Profits_of_doom_cover_350Vulture capitalism has seen the corporation become more powerful than the state, and yet its work is often done by stealth, supported by political and media elites. The result is privatised wars and outsourced detention centres, mining companies pillaging precious land in developing countries and struggling nations invaded by NGOs and the corporate dollar. Best-selling journalist Antony Loewenstein travels to Afghanistan, Pakistan, Haiti, Papua New Guinea and across Australia to witness the reality of this largely hidden world of privatised detention centres, outsourced aid, destructive resource wars and militarized private security. Who is involved and why? Can it be stopped? What are the alternatives in a globalised world? Profits of Doom, published in 2013 and released in an updated edition in 2014, challenges the fundamentals of our unsustainable way of life and the money-making imperatives driving it. It is released in an updated edition in 2014.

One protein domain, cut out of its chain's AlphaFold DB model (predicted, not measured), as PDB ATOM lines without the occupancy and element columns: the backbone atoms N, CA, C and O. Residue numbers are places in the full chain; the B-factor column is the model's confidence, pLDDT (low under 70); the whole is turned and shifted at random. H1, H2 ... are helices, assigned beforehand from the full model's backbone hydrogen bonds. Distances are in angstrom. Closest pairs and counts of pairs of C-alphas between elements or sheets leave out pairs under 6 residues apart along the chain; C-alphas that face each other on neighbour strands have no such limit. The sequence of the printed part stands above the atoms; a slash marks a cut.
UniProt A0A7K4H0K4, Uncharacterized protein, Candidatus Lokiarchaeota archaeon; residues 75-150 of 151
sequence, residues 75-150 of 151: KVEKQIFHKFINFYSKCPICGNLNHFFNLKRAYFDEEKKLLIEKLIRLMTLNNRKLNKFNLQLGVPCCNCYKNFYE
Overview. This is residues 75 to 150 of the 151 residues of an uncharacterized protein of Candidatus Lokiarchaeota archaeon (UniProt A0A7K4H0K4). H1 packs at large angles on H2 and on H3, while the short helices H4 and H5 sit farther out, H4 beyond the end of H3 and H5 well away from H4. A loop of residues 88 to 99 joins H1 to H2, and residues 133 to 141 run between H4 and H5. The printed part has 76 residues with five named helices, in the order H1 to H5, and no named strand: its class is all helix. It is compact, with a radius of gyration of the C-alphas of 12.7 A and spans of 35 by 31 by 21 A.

forgodssakecover Four Australian thinkers come together to ask and answer the big questions, such as: What is the nature of the universe? Doesn't religion cause most of the conflict in the world? And Where do we find hope?   We are introduced to different belief systems – Judaism, Christianity, Islam – and to the argument that atheism, like organised religion, has its own compelling logic. And we gain insight into the life events that led each author to their current position.   Jane Caro flirted briefly with spiritual belief, inspired by 19th century literary heroines such as Elizabeth Gaskell and the Bronte sisters. Antony Loewenstein is proudly culturally, yet unconventionally, Jewish. Simon Smart is firmly and resolutely a Christian, but one who has had some of his most profound spiritual moments while surfing. Rachel Woodlock grew up in the alternative embrace of Baha'i belief but became entranced by its older parent religion, Islam.   Provocative, informative and passionately argued, For God's Sakepublished in 2013, encourages us to accept religious differences, but to also challenge more vigorously the beliefs that create discord.